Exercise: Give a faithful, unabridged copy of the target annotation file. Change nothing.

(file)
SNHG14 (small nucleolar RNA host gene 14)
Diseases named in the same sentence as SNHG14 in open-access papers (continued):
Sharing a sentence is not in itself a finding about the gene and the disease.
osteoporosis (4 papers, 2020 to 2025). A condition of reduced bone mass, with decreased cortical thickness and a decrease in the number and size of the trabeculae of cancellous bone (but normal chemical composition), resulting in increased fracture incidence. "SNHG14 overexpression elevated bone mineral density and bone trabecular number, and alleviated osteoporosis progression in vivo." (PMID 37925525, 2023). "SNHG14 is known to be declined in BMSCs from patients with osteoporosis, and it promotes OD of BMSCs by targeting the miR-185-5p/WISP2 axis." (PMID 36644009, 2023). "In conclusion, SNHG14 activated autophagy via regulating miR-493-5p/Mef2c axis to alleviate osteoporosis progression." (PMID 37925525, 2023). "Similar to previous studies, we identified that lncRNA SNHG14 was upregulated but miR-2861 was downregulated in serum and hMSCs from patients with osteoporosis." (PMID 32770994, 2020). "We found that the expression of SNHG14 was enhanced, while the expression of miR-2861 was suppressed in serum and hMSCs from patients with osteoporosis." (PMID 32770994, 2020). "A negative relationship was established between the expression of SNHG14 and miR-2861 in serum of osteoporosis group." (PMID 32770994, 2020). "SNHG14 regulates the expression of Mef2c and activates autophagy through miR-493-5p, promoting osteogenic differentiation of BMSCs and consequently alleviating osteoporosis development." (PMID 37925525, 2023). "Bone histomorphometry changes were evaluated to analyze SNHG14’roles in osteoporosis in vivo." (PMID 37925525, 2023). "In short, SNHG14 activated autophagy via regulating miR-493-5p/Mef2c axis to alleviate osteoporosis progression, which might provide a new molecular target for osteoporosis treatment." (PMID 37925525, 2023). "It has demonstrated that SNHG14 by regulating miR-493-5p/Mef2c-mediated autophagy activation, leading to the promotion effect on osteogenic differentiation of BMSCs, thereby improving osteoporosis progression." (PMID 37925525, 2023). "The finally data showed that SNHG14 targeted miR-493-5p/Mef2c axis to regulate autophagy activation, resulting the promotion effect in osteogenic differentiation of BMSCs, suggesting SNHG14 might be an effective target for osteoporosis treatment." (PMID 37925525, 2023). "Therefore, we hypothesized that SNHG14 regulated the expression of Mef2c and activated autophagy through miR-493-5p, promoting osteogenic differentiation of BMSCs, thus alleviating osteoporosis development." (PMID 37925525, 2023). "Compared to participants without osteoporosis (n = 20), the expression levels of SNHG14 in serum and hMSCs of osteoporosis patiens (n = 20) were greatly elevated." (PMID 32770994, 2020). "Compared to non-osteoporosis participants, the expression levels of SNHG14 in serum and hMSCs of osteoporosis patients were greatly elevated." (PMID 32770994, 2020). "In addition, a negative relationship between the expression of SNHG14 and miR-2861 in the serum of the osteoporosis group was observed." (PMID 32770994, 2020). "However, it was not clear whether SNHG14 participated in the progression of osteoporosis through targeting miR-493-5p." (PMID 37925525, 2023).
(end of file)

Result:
SNHG14 (small nucleolar RNA host gene 14)
Diseases named in the same sentence as SNHG14 in open-access papers (continued):
Sharing a sentence is not in itself a finding about the gene and the disease.
osteoporosis (4 papers, 2020 to 2025). A condition of reduced bone mass, with decreased cortical thickness and a decrease in the number and size of the trabeculae of cancellous bone (but normal chemical composition), resulting in increased fracture incidence. "SNHG14 overexpression elevated bone mineral density and bone trabecular number, and alleviated osteoporosis progression in vivo." (PMID 37925525, 2023). "SNHG14 is known to be declined in BMSCs from patients with osteoporosis, and it promotes OD of BMSCs by targeting the miR-185-5p/WISP2 axis." (PMID 36644009, 2023). "In conclusion, SNHG14 activated autophagy via regulating miR-493-5p/Mef2c axis to alleviate osteoporosis progression." (PMID 37925525, 2023). "Similar to previous studies, we identified that lncRNA SNHG14 was upregulated but miR-2861 was downregulated in serum and hMSCs from patients with osteoporosis." (PMID 32770994, 2020). "We found that the expression of SNHG14 was enhanced, while the expression of miR-2861 was suppressed in serum and hMSCs from patients with osteoporosis." (PMID 32770994, 2020). "A negative relationship was established between the expression of SNHG14 and miR-2861 in serum of osteoporosis group." (PMID 32770994, 2020). "SNHG14 regulates the expression of Mef2c and activates autophagy through miR-493-5p, promoting osteogenic differentiation of BMSCs and consequently alleviating osteoporosis development." (PMID 37925525, 2023). "Bone histomorphometry changes were evaluated to analyze SNHG14’roles in osteoporosis in vivo." (PMID 37925525, 2023). "In short, SNHG14 activated autophagy via regulating miR-493-5p/Mef2c axis to alleviate osteoporosis progression, which might provide a new molecular target for osteoporosis treatment." (PMID 37925525, 2023). "It has demonstrated that SNHG14 by regulating miR-493-5p/Mef2c-mediated autophagy activation, leading to the promotion effect on osteogenic differentiation of BMSCs, thereby improving osteoporosis progression." (PMID 37925525, 2023). "The finally data showed that SNHG14 targeted miR-493-5p/Mef2c axis to regulate autophagy activation, resulting the promotion effect in osteogenic differentiation of BMSCs, suggesting SNHG14 might be an effective target for osteoporosis treatment." (PMID 37925525, 2023). "Therefore, we hypothesized that SNHG14 regulated the expression of Mef2c and activated autophagy through miR-493-5p, promoting osteogenic differentiation of BMSCs, thus alleviating osteoporosis development." (PMID 37925525, 2023). "Compared to participants without osteoporosis (n = 20), the expression levels of SNHG14 in serum and hMSCs of osteoporosis patiens (n = 20) were greatly elevated." (PMID 32770994, 2020). "Compared to non-osteoporosis participants, the expression levels of SNHG14 in serum and hMSCs of osteoporosis patients were greatly elevated." (PMID 32770994, 2020). "In addition, a negative relationship between the expression of SNHG14 and miR-2861 in the serum of the osteoporosis group was observed." (PMID 32770994, 2020). "However, it was not clear whether SNHG14 participated in the progression of osteoporosis through targeting miR-493-5p." (PMID 37925525, 2023).